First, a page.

Coke Hallowell: Favoring the Merced River Plan

August 2, 2013 

As a native resident of the San Joaquin Valley, a founding member and now chairman of the board of directors for the San Joaquin River Parkway and Conservation Trust, my commitment to the incredible natural resources that we have in our back yards grows with each passing year.

When our daughters were young, my husband James and I would always take them to Yosemite National Park for birthday celebrations, where we would picnic along the Merced River. As they grew older, we would bike around Yosemite Valley and enjoy the wondrous views. Now, our children and their own college-aged sons and friends make visits to Yosemite. These experiences hold a timeless place in my memory, and have become ingrained in our family's cultural values.

Upon experiencing Yosemite Valley, John Muir famously and accurately remarked, "It is by far the grandest of all the special temples of Nature I was ever permitted to enter."

Yosemite Valley visitors certainly understand that driving in an endless circle to find parking, sitting in gridlock traffic, or observing trampled meadows and cluttered retail stores and development along the breathtaking Merced River are not desired experiences in such a natural temple. Providing exceptional national park experiences for the visitor has unfortunately taken a back seat.

For these reasons, I welcome the National Park Service's Merced River Plan proposal that finds sustainable solutions to the significant challenges currently facing the park. These long-overdue solutions are needed, and Americans are not well served by threats of Congressional intervention on the plan.

It baffles me to hear the complaints expressed by certain elected officials over the plan. Instead of focusing on how the park service is presenting opportunities to alleviate the current, negative visitor experiences and impacts to the Merced River and surrounding corridor, headlines have been made by the proposed change of location of services like an ice skating rink, rental facilities, and even ice cream stands! With the park service's current Merced River Plan — the third presented in over a decade of planning — I believe that a reasonable balance between preserving and protecting nature, while maintaining high-levels of visitor access and a strong recreational experience for visitors of all ages and interests, has been achieved. And it was rightly informed by public input, science, and the law, not politics.

If the park service's proposal of the Merced River Plan is implemented, more visitors will have the opportunity to experience the scents and sounds of nature from their tents, with the proposed increase in camping sites. The joy that my family experienced, riding bikes around Yosemite Valley will continue, with modern-day solutions in the works of implementing mobile bike rental opportunities. The park service is also reviewing plans to continue rafting on the river and smartly redesigning the ice-skating facility from a permanent to seasonal feature. Less time idling in cars and more time being amazed by the park's natural wonders will be achieved through the park service's proposed expanded parking areas, redesigned traffic flow, and hybrid shuttle vehicles. Plans to consolidate retail services and administrative buildings will also help repurpose valuable space for public benefit. And, getting to the heart of protecting the Merced River, which is awarded the highest level of protection as a Wild and Scenic River, the park service calls for restoring over 200 acres of meadow and riparian habitat. All of these enhancements that benefit the visitor will be achieved while still allowing nearly 20,000 people to enter the Valley on any given day.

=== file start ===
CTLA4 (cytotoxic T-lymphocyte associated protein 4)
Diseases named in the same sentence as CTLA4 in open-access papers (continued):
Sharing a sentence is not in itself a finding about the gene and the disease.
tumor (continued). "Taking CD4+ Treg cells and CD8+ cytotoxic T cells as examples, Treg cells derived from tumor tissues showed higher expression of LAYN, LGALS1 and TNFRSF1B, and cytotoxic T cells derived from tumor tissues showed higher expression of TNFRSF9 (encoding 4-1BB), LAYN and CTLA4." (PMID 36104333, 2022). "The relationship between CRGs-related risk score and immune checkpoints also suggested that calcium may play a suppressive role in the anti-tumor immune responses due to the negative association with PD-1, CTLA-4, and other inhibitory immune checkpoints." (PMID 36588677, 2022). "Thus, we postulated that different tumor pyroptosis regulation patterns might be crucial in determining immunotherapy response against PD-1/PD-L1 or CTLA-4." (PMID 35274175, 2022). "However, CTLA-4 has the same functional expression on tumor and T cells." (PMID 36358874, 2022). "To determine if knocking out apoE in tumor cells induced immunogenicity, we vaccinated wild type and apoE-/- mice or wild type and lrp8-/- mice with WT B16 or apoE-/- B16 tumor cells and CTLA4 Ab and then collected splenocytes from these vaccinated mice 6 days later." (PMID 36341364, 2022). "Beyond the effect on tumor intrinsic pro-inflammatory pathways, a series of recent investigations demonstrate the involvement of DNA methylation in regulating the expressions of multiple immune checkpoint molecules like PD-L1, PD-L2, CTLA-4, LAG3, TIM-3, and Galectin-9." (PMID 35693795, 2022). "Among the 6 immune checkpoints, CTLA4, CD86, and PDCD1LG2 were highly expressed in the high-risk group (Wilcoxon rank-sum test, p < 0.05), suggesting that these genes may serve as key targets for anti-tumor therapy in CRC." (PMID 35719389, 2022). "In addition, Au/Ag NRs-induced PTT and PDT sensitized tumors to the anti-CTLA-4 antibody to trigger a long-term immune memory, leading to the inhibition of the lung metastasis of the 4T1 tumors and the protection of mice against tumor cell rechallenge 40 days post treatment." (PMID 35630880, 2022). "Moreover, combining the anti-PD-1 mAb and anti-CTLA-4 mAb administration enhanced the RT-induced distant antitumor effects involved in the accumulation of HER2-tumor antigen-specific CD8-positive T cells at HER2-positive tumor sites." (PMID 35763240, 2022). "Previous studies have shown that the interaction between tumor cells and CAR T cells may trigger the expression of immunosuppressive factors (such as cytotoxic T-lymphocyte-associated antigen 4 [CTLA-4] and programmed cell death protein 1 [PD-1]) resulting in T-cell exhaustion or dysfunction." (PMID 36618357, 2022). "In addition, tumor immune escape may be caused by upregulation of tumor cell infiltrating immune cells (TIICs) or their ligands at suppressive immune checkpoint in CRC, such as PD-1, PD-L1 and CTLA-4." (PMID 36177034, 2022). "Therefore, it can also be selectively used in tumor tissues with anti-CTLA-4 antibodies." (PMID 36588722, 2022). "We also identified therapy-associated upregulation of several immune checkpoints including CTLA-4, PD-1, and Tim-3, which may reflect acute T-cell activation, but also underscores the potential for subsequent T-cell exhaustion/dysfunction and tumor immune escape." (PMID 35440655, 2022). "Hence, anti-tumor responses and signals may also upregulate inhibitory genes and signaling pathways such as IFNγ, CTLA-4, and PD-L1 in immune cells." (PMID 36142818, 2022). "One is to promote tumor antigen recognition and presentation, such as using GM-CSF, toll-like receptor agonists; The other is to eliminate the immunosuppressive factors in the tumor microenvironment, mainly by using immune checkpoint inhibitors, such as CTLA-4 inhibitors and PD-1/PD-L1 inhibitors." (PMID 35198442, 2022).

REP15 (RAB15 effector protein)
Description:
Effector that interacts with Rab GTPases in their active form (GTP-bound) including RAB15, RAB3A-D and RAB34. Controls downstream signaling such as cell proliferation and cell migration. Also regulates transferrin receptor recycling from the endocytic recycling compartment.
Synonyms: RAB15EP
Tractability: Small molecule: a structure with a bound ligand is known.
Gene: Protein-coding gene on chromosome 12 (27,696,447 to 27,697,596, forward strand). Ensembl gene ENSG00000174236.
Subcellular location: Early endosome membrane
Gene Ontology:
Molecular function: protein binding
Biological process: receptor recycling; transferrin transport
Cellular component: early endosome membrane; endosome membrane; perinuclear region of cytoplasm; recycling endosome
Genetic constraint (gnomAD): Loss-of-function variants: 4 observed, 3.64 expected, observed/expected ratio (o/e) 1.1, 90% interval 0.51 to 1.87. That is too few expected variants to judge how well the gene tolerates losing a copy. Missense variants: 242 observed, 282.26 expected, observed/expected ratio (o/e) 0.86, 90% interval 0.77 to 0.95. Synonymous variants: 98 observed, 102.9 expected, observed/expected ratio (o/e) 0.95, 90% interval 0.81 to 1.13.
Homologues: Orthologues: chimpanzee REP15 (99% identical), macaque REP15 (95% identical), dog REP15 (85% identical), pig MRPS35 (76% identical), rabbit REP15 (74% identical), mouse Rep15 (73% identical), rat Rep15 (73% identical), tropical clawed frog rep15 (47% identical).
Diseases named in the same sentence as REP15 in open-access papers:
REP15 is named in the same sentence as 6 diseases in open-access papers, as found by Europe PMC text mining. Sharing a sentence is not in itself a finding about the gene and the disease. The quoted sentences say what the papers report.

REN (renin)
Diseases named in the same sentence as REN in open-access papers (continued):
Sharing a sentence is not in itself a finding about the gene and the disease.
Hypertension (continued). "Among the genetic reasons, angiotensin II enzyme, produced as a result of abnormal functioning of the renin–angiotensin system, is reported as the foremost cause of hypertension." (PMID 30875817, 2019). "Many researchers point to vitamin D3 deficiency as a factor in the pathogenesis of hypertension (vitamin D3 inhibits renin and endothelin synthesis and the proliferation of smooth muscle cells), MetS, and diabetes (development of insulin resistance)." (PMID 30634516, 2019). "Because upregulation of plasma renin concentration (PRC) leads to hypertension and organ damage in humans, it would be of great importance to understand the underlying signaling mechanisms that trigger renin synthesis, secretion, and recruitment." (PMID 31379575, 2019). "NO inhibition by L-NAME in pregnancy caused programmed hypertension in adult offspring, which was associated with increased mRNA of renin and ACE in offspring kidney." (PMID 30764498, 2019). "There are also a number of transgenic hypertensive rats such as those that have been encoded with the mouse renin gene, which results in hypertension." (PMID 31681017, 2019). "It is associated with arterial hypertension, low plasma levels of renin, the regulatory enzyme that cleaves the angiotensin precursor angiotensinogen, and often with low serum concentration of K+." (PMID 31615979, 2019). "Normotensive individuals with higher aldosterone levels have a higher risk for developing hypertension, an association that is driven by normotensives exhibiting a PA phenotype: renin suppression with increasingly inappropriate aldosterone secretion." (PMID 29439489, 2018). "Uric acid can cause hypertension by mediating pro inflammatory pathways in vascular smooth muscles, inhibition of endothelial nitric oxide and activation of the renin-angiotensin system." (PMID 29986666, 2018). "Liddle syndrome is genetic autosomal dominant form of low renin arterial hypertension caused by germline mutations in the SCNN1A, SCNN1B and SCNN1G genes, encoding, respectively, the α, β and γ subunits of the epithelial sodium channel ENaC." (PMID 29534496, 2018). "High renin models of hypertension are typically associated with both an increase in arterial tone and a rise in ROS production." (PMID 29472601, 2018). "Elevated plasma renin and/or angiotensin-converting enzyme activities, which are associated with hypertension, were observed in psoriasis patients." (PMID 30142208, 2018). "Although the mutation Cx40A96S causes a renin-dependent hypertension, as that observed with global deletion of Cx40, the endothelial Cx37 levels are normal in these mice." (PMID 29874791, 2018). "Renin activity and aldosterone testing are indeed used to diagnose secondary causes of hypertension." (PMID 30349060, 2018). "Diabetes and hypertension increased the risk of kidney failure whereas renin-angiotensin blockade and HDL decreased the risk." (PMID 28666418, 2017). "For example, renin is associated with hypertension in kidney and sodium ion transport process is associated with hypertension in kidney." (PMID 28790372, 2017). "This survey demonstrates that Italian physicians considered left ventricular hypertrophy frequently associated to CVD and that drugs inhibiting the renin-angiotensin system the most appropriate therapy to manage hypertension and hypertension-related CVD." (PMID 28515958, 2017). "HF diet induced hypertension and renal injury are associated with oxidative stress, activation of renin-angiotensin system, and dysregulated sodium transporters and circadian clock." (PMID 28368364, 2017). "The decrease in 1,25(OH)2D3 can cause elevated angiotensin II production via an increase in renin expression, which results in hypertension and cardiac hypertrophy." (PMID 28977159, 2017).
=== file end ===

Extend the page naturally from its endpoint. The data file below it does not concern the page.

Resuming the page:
San Joaquin Valley Rep. Jim Costa, D-Fresno, is also no stranger to the importance of protecting Yosemite and the waterways that flow throughout our communities and surrounding areas. During his time as a state Assemblyman, Costa played an instrumental role in convening the San Joaquin River Parkway Task Force Plan, which became a guiding document of the San Joaquin River Parkway and Conservation Trust's mission.

He recently sponsored legislation to expand the boundary of Yosemite, a move that would restore John Muir's original vision of the park. I hope Costa lends his strong support to the National Park Service in its efforts to successfully implement the Merced River Plan. The public has waited far too long to see Yosemite's luster restored.

Hallowell is a founding member and chairman of the board of the San Joaquin River Parkway and Conservation Trust, and member of the National Parks Conservation Association's Regional Council.

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